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CBSRMT Episode Information
Title:
The Golem
Plot:
A man tries to aid an elderly Jew and his granddaughter evade the Nazis tailing them. The old man begins to resurrect a mythical being from old Hebrew legend to save them.
Episode:
0193
Air Dates:
First Run - December 30, 1974
Repeat - February 22, 1975
Repeat - June 3, 1979
Writer:
Listen:
Rating:
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12 Responses to Episode 0193


One of the best episodes ever! I love the way they show the struggle between helping the oppressed and the fear of risking ones life (in this case, under Hitler's dictatorship). The characters are very real and three-dimensional, not flat and *good-vs.-evil*. When the wife betrays the Jewish people her husband is trying to help, she is so realistic and I like the way they didn't make her (as the betrayer) *evil* but portrayed her as a human being, giving in to her fears about her husband's life.

I agree with Amy's review. This episode is worthy of the Golem legend. it has the feel of a parable, a message applicable to any time. Compared to the rest of cbs rmt, this episode certainly stands out.

This was an insanely powerful episode that is just too-classic. 35 years after its original airing, The Golem is one of my favorites.

When I was 15 I remember listening to this episode on 580 WIBW in Topeka between 10 and 11 p.m. I fell asleep between act 2 and 3 during the commercials and was frustrated the next morning I did not hear the ending. That would happen during several episodes. Very frustrating back then unless I heard the repeat episode. I just heard the ending after 36 years. Great episode.

I cannot imagine falling asleep to Mystery Theater. I would have nightmares

Set in WWII as a country woodsman finds himself in a dilemma as he as chooses to help a Jewish women and her grandfather as the Nazis chase them. The grandfather is imbued with a mystical power that he claims can bring a champion to defend them. Good moral, not too cheesy. Solid performances

This play is set in World War II and concentrates on a older man and a younger woman who are running as fugitives from the Nazis. A young German man and his wife are faced with the horrible issue of questioning and stopping the treatment of the fugitives at the risk of calling attention to themselves. After some soulsearching, the young man decides to offer assistance and learns the power of the Golem.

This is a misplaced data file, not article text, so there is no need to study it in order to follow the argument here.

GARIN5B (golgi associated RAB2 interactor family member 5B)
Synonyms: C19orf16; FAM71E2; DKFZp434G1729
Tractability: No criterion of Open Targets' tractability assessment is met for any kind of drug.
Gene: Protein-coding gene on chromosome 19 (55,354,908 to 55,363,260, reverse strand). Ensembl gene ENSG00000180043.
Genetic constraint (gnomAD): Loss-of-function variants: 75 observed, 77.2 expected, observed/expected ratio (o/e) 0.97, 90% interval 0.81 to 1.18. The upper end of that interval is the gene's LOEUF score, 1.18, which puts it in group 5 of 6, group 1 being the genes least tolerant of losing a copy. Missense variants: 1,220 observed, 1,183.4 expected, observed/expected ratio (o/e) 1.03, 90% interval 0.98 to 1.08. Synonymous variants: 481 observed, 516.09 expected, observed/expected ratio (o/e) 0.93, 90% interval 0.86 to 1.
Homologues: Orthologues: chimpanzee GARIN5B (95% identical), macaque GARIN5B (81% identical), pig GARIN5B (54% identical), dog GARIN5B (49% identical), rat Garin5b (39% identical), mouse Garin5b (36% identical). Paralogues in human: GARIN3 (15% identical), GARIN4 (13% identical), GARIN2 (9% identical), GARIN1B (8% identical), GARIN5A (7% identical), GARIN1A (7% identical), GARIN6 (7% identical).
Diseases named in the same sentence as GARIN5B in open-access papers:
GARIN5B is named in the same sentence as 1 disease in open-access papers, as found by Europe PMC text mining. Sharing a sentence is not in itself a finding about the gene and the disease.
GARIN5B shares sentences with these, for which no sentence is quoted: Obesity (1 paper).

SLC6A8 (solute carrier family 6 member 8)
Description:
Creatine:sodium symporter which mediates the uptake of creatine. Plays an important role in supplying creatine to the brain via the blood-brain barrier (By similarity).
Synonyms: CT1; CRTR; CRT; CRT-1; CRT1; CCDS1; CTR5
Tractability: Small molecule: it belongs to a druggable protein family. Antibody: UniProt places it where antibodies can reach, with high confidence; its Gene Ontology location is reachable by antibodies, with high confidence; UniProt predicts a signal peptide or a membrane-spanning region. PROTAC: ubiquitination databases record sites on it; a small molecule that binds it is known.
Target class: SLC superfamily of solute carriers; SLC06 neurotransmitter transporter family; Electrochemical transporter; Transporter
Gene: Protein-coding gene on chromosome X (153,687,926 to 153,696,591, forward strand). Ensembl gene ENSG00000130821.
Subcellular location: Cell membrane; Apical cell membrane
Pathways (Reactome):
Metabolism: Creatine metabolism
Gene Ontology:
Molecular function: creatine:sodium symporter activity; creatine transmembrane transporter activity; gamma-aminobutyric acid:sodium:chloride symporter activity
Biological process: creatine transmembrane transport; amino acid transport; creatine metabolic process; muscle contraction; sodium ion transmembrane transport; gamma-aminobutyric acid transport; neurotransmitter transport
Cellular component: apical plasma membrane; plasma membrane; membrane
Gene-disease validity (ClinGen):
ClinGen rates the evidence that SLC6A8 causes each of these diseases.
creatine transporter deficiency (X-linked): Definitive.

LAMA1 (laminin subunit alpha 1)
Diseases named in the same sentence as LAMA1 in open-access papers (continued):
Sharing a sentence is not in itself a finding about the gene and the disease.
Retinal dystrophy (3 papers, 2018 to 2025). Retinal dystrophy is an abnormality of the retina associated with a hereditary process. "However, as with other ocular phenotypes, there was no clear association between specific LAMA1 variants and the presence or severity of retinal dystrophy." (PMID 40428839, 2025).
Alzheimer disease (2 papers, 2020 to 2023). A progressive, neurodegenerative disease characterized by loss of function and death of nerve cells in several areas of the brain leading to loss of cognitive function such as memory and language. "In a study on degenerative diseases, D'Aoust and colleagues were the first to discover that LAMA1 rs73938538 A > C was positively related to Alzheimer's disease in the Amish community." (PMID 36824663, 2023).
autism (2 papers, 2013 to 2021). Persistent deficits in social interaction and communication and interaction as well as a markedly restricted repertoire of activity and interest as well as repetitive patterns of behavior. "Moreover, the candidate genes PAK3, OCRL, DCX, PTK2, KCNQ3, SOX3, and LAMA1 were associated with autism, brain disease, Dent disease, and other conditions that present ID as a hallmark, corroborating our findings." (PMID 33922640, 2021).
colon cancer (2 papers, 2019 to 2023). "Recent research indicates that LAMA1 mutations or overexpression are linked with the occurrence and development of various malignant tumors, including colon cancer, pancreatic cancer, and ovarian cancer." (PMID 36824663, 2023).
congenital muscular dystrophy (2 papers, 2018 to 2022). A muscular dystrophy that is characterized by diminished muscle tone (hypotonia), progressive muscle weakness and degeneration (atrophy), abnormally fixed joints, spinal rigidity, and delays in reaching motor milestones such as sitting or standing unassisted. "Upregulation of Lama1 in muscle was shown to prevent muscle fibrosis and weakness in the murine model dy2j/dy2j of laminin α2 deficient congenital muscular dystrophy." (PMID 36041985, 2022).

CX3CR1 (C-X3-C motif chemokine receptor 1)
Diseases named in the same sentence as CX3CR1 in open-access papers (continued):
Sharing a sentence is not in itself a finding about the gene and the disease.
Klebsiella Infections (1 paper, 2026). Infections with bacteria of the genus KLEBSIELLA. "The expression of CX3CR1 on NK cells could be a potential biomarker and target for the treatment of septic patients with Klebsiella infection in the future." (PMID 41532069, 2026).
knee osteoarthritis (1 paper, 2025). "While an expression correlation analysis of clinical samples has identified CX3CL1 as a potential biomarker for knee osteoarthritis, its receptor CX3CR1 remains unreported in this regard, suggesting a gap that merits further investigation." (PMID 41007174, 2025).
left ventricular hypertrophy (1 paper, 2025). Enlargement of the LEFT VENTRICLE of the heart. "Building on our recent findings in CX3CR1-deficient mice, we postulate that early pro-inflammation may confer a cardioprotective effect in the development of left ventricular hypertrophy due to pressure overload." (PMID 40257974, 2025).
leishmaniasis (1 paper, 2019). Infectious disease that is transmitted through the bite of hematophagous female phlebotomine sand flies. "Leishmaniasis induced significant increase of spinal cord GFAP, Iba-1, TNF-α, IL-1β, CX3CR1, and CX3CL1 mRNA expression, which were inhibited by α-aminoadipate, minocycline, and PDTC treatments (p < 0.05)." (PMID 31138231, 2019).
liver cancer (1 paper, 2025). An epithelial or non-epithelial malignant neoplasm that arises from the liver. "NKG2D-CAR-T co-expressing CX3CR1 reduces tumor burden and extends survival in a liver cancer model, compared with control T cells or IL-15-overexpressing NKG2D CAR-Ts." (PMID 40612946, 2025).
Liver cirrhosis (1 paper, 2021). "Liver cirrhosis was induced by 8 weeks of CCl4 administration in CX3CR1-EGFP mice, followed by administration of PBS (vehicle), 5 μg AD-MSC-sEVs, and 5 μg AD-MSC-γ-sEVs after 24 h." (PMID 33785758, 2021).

This is a modern "sequel' to the folk tale of the Golem. Traditionally the Golem was made by Rabbi Loew (Loeb) of Prague in the 16th century... I suppose the preferred version has the Golem created to protect the Jews from the Christian majority but there's more than one version and a lot of different details. Certainly the Golem was a human-like figure of clay, animated by magic, which proved to be a great danger even to it's creators. This story is set somewhere in eastern europe under the nazi occupation. There is an interesting but undeveloped idea that the Golem might be a metaphor for atomic weapons... The old man fleeing the nazis is said to have been a chemist in Prague working on a formula which would "release explosive forces many times more powerful than dynamite" Mixed in with the ethical drama about a forester who endangers himself and his family to assist the old man and his grand-daughter there is a genuine supernatural element. A decent episode with an imperfect ending - which leaves a lot unresolved.

Taking place in wartime Europe during the holocaust, a man encounters a girl and an old man seeking help from their persecution from the Germans. He turns away from them three times, then, reminding himself of Peter’s betrayal of Christ in the Bible, seeks them out to offer his help, despite the dangers, and the pleadings from his wife not to put their own lives at risk.

Ah, the Golem. This is the real boogeyman in my opinion. A magical force that is created and hard to control. He is truly the representation of the power of the written word. There were two different themes in this episode. Peter's betrayal of Christ mixed in with a Golem story. A bit forced. I could have gone without the references to the betrayal. Aside from that twist, it was still a good story.

Amusing and worth listening to. Not only did E.G. Marshall explain this story in depth in all 3 Acts, but the performances of the cast were terrific; especially Ralph Bell (as the Nazi Lt. Mueller who became a Hebrew Hunter). The music was fitting to the story because it expressed compassion & agony. If they played the music from the 3rd Act of Episode #1245-THE JUDGE'S HOUSE when Lt. Mueller's in the scenes, that would be the perfect music for the villain or any villain. As for the Golem, the creature that was made from clay, gets mentioned until ACT-2 and finally comes alive near the end of ACT-3. The Golem should've been the MAIN character, not a MINOR character. But still, this is one of Sam Dann's best writings.

Not sure who the gorgeous woman in the photo is, but that's not a photo of Mildred Clinton. For one thing, Mildred Clinton wasn't Asian.

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